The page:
When is the best time to be productive?

3. A lot of this depends on who you are as a person. It is often suggested that we get up early and get to work while things are still quiet—less office chatter, fewer interruptions, just peace and solitude. Although this advice is good for some, it’s not good for everyone—we’re not all early birds. You need to dig deep and figure out when you are most productive. Maybe it’s closer to noon when you begin to feel the stirrings of being alive and able to produce. The point here is, don’t push through your to-do list during times when you tend to be the least productive—choose those times when you function at your best. Save easy to-dos for your less productive times of the day.

Hit a wall?

4. Take a walk outside and get some fresh air. Even a five-minute walk can wake you up and make you feel rejuvenated enough to dig back into work.

5. Take time out to clean and organize your desk and perhaps redecorate.Sometimes the clutter, the dust, and the really dirty keyboard can be a distraction. It’s amazing how cleaning your desk and making it an organized, beautiful place to work again can boost your productivity. Consider a new chair or adding some plants or a fish in a small bowl. Research has proved that the simple addition of a plant can increase productivity by 15 percent.

6. Take some time to browse the Web–look up things that are of interest to you.Research has shown that if you take a short break to surf the Web—say five to 15 minutes—you will feel refreshed and ready to throw yourself into work again. You may even find new inspiration and think of a new way to get through the current to-do.

7. Try laughter. Watch a couple of skits from Saturday Night Live or some other comedy show you enjoy, even if for only five minutes. Laughter increases productivity and makes you feel happier too.

8. Stand at your desk, stretch, and try deep breathing for at least five minutes. A good recipe for deep breathing: Inhale through your nose while counting slowly to 7; hold your breath for another slow count to 7; and then slowly exhale through your mouth for a slow count to 7. Go through this process 7 to 10 times. Now pat yourself on the back for completing your first meditation session and because you feel much better and can get back to work.

9. Take a snack break–the high-protein, high-fiber variety. This kind of snack—search the Web for ideas—will give you the brain boost you need for increased productivity. Sugary, high-carb snacks just bog you down and make it more likely that you will want to take a nap instead of work.

10. Stay hydrated. The older you get, the harder it is to sense that you’re thirsty. Dehydration can cause sleepiness, confusion, irritability, and other side effects (another great Web search opportunity). What is the best way to hydrate? Water—keep it handy at all times and keep drinking the stuff. It will help you maintain your focus, stay awake, and keep your productivity on high.

11. If your wall is still up, try taking a nap for up to 20 minutes. Yes, you read that right. Go to your car, a couch, or other place you feel comfortable—and take a nap. Naps as short as 15 minutes can increase alertness, improve your mood, and get your productivity juices flowing again.

Do you multitask?

12. Don’t. Research has shown that multitasking can be a productivity crusher, causing wasted time and more errors. Boost your productivity by focusing on one to-do at a time instead of switching from task to task. Occasionally, you will have to switch tasks if something hot hits your desk. Just make this the exception and not the norm. Better to place that hot item at the top of your to-do list and finish what you were doing first, thereby keeping your productivity from ending with a screeching halt.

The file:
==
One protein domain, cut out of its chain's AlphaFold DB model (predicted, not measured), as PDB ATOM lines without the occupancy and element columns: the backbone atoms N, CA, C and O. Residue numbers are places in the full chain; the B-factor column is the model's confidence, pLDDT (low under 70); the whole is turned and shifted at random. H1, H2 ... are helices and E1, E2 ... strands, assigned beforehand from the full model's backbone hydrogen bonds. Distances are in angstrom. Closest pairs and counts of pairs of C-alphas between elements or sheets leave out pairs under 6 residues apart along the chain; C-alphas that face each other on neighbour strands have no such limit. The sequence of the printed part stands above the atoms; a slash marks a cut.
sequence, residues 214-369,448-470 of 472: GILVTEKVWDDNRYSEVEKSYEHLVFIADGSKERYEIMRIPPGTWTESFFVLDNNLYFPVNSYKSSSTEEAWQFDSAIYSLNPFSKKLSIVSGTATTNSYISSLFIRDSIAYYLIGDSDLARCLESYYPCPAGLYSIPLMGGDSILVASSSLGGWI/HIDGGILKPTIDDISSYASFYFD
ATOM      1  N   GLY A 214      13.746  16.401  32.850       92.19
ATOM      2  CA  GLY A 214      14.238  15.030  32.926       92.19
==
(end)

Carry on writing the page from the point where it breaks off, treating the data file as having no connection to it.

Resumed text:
If nothing seems to be working

13. Sometimes the problem is constant distractions. Shut off the email ping, put a Do Not Disturb Sign on your office door, or wear some headphones to shut out the noise. Research has shown that each distraction can cause up to a 20-minute delay in productivity. This can really add up, with multiple distractions decreasing productivity significantly.

14. Take a vacation. Not just a long weekend–a real vacation away from it all. If you can, take a couple weeks. Two weeks is optimal for complete recovery from the stresses of work. It’s amazing how real time away from work can give you a whole new perspective and research has shown that even a weeklong vacation increases reaction time and productivity.

15. Last resort. Perhaps you are having trouble with productivity because you simply don’t enjoy what you’re doing anymore. Think about your current work choice—is it still resonating with you? Do you ever feel excited about your work? If the answer is no, it may be time to find a new job or career entirely. If you can find your real passion in life, your productivity will go through the roof without your even trying.

TIME Careers & Workplace

Mark Zuckerberg’s 10 Best Quotes Ever

Facebook founder Mark Zuckerberg delivers a speech in Jakarta on October 13, 2014.
Facebook founder Mark Zuckerberg delivers a speech in Jakarta on October 13, 2014. ROMEO GACAD—AFP/Getty Images

The best from the ever-quotable founder of Facebook

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This post is in partnership with Inc., which offers useful advice, resources and insights to entrepreneurs and business owners. The article below was originally published at Inc.com.

Facebook CEO and founder Mark Zuckerberg is a true pioneer in the realm of technology. Time has named him among the top 100 most influential people in the world, and his personal wealth is currently estimated at more than $34 billion. (A portion of that wealth, he just announced, will be dedicated to combating the Ebola virus.) Zuckerberg famously launched Facebook from his Harvard dorm room in February 2004. Today, the social network has, on average, over 800 million daily users, and was most recently valued at $200 billion, Time reports.